For being only one-year-old, she really does seem to understand what is going on. I know she doesn't completely get birthdays the way she soon will in this family, but it was as though she recognized that January 19th was--and forever will be--a special day.

Lena's big day began with a birthday march (Elsa recently learned about marches in conjunction with MLK Day) and the first of several renditions of "Happy Birthday." We had a breakfast of little-people-sized pancakes before changing out of birthday pajamas into a new birthday outfit.

Since Lena's birthday fell on "Adventure Day" (which are Thursdays, when we have nothing scheduled), we went downtown to watch the duck march at the Peabody Hotel before meeting Jon for lunch. If you ever find yourself in Memphis, I highly recommend seeing the ducks on a rainy winter weekday. The girls were pretty much the only kids there and got a front row seat along the red carpet. I think many of the other guests were watching them more than the ducks.

Then we walked over to meet Jon at The Little Tea Shop. Another Memphis plug: you must eat at this restaurant, if only for the cornbread sticks. Even though we don't go there often, the owner and staff still remembered us and made us all feel special. In addition, Lena inhaled everything we put in front of her, so I think we made the right choice.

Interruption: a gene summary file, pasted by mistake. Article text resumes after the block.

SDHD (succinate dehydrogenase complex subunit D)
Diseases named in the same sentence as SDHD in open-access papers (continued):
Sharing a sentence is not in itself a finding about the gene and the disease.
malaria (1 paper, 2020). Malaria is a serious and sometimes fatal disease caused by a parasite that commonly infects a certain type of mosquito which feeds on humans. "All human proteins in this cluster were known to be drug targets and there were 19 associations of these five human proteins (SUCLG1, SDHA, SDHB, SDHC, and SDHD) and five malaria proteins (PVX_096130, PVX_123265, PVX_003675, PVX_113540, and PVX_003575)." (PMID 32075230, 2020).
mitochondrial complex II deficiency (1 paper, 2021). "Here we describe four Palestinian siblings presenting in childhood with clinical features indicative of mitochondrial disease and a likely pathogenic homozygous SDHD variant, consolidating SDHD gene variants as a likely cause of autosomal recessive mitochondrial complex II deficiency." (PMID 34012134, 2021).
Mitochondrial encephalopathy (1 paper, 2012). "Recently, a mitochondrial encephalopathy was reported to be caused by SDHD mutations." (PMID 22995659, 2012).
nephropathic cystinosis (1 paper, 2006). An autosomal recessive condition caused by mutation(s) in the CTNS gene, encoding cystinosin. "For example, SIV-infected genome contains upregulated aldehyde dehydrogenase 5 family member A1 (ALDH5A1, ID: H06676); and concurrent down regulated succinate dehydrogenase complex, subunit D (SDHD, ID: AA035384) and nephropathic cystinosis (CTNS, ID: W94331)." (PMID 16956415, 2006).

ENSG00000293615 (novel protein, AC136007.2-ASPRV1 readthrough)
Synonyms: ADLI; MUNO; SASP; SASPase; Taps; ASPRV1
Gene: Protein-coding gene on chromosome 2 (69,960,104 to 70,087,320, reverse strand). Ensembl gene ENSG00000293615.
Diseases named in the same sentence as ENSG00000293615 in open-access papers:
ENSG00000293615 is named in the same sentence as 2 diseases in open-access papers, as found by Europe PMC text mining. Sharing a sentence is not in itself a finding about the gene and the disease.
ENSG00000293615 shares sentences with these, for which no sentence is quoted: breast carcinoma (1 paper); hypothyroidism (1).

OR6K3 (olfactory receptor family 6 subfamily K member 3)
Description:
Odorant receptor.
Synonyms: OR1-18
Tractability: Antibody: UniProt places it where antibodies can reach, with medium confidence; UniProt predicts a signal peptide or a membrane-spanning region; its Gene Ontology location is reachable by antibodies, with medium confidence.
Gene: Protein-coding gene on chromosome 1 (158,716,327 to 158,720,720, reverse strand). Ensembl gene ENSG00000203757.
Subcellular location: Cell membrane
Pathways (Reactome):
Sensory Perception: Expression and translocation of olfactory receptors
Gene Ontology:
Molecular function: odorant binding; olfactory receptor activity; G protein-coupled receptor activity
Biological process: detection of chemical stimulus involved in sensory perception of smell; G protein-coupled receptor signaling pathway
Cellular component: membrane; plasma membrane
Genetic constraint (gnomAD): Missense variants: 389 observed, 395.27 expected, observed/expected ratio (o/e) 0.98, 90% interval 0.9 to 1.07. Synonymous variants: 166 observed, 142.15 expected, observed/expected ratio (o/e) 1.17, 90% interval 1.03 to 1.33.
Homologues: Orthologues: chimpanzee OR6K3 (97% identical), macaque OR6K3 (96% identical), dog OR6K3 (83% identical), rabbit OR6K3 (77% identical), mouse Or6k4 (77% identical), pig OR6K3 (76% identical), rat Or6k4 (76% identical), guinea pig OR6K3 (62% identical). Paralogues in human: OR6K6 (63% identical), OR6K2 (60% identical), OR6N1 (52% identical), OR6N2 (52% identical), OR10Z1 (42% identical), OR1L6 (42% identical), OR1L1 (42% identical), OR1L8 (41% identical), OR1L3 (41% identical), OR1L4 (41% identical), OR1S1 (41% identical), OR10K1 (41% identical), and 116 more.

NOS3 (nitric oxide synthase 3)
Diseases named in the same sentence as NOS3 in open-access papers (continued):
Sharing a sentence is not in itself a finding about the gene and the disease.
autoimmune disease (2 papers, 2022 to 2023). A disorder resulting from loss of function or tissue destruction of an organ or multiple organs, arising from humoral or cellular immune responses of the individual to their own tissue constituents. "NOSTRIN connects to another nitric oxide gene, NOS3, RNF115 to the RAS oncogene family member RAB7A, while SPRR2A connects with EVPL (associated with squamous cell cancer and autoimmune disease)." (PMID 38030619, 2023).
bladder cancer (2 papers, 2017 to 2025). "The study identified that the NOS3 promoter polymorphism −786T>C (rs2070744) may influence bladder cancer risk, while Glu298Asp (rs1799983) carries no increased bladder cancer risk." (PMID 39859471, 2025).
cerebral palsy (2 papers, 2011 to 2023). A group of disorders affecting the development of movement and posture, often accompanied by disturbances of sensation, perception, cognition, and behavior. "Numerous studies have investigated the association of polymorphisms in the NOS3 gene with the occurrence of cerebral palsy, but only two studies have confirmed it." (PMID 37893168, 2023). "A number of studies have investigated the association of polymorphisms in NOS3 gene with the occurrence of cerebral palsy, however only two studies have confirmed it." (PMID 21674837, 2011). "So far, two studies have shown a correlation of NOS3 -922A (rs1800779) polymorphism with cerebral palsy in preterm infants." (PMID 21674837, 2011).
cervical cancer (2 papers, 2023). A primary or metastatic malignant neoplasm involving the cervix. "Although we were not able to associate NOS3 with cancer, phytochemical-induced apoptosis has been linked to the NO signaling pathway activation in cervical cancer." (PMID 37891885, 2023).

In the evening, Lena got to open gifts (thanks, family!) and enjoy a special birthday cookie...and of course, another singing of "Happy Birthday." We wanted to save the requisite messy cake and icing for her birthday party in a few days, but the birthday girls seemed satisfied with the cookie. All in all, everyone had a wonderful time celebrating the glorious occasion of Lena's birth.

We hosted a small party the following Saturday, serving chili and cupcakes. You know, appropriate food for a one-year-old. I feel like I sabotaged her a bit, by interrupting her lunch for the big blowing-out-the-candles production, so I wasn't entirely surprised when she cried and raised her arms up to be taken out of her high chair. The attention, the singing, the birthday hat, the candle--it's all very overwhelming.

Lena didn't really touch her "smash cake," so we tried again in a more low-key setting the next day. There was no crowd, no candle, no additional distractions. Full of anticipation, we set the cake in front of her...and she cried again. I think the child is afraid of pink frosting. So, not the reaction we had hoped for, but this was not the first--and certainly not the last--time Lena has defied expectations.